Anti-austerity, obviously- what now?
The anti-austerity demonstrations in the UK yesterday achieved a first in a long time- broadcast media coverage despite the few arrests and only the occasional (literally) flare up.
But what else was achieved?
I didn’t attend any of the demos but I can imagine it was a great feeling- to be amongst great crowds of like-minded people, singing, dancing and shouting…
Apart from the that, the answer has to be; not much…
Unless we build from there- Here are a few thoughts…..
If everyone retreats back to their single issue “blocs” – be it education, housing, disability rights, welfare benefits.. – we won’t get anywhere. My particular area of concern is education and how this is being centralised and privatised and aimed at producing workers not citizens. But as a teacher in a Special Needs school where over 50% of the children are also entitled to free school meals I have to beconcerned about other areas of austerity. The bedroom tax means students have to move school mid-term, local authority cuts means that local authority services for our students are cut, students who are hungry can not learn… People whose main concern is the NHS also need to know of the cuts in social care.
Etcetera… we need to stay connected.
I have been advocating electoral reform for decades- perhaps the time has come. As the Tories are now claiming a mandate for the cuts and their policies and the need for reform has suddenly become urgent.But we need to tread carefully here- a bit of truth and reconciliation is needed…
Firstly, a change to a PR system is not the answer. It is more like changing the playing field so that we stand a chance of winning. We are playing a game of anti-austerity on a Monopoly board. Doesn’t mean we will win- look at Denmark- but it would mean we stand a chance- look at Greece, Spain. I think the Green Party in Scotland will win seats under PR in the Scottish elections because of their strong radicalindy performance…
The Green Party has proposed a progressive PR alliance in the next elections but they need to show some humility here. In the May elections they had a policy of standing in as many seats as they could afford. The result? They contributed to the defeat of at least 1 Labour MP- of the left and a vigorous animal rights campaigner. Back in the day when the Lib Dems were in favour of PR, I suggested to a friend in the Green party that he should vote Lib Dem to get PR first- I think I was right then but subsequently betrayed by the Lib Dems.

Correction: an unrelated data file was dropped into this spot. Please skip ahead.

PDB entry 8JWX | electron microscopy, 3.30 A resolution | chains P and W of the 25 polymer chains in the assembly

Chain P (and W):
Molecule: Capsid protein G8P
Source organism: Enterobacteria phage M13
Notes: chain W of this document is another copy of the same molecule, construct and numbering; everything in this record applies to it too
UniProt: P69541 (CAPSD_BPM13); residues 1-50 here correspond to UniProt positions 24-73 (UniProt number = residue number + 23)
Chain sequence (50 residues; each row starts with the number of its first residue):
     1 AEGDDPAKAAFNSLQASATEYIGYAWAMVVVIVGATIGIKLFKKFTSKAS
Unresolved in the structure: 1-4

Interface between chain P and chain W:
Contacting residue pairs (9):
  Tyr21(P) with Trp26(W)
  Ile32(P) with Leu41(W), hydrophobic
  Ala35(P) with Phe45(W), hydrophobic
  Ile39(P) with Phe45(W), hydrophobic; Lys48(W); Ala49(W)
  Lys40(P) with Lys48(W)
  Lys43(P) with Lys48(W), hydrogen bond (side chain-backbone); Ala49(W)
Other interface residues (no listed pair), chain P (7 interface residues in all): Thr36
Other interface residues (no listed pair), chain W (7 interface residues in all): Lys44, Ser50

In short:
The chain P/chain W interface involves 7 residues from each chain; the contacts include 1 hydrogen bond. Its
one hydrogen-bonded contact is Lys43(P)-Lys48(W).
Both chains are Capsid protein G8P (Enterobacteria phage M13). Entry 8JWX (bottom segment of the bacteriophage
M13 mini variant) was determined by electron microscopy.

There are lots of local and national feuds between members of various parties after the Coalition and after the elections but these need to be put aside- for now- in favour of PR. As I say, that does not bring about an anti-austerity package per se but at least then we have a chance. Are we ready to forgive and move on and agree a PR platform is the way forward?
I keep banging on about narrative but I really think this is important. I suspect we all believe that if we say something often enough, everyone will believe that what we say is true. Unfortunately the Tories, with their media friends, are better at it than we are. Take the words “debt” and “deficit”. These are bad things., no question. The Tories will get rid. This is our priority. Labour respond. Yes these are bad things. We will get rid. But a bit more slowly if that is ok? There is no questioning of the narrative.
And in order to get rid of the deficit?- let’s cut welfare benefits. Cutting benefits is a good thing isn’t it? Scroungers expecting us to subsidise their high living standards?
Instead of challenging that narrative we get…yes we agree but perhaps we could be alittle less savage?
And when was the last time you heard a broadcast media person question this narrative?
I’ve not heard any one in the broadcast media say, ” Would you agree that the majority of the welfare benefit goes to subsidising private landlords and corporate low pay?”
Much of my twitter timeline is full of shouty, preachy tweets to like minded people. This will not change the narrative. We need to 1) challenge the broadcast media to question statements that are presented as facts and 2) talk to those decent minded people who are not “interested in politics” about why it all matters.
A slow process. But if the anti- austerity demo is to mean more than a moment of foklore then we need to build a pragmatic coalition of mutual concern, mutual action and dialogue.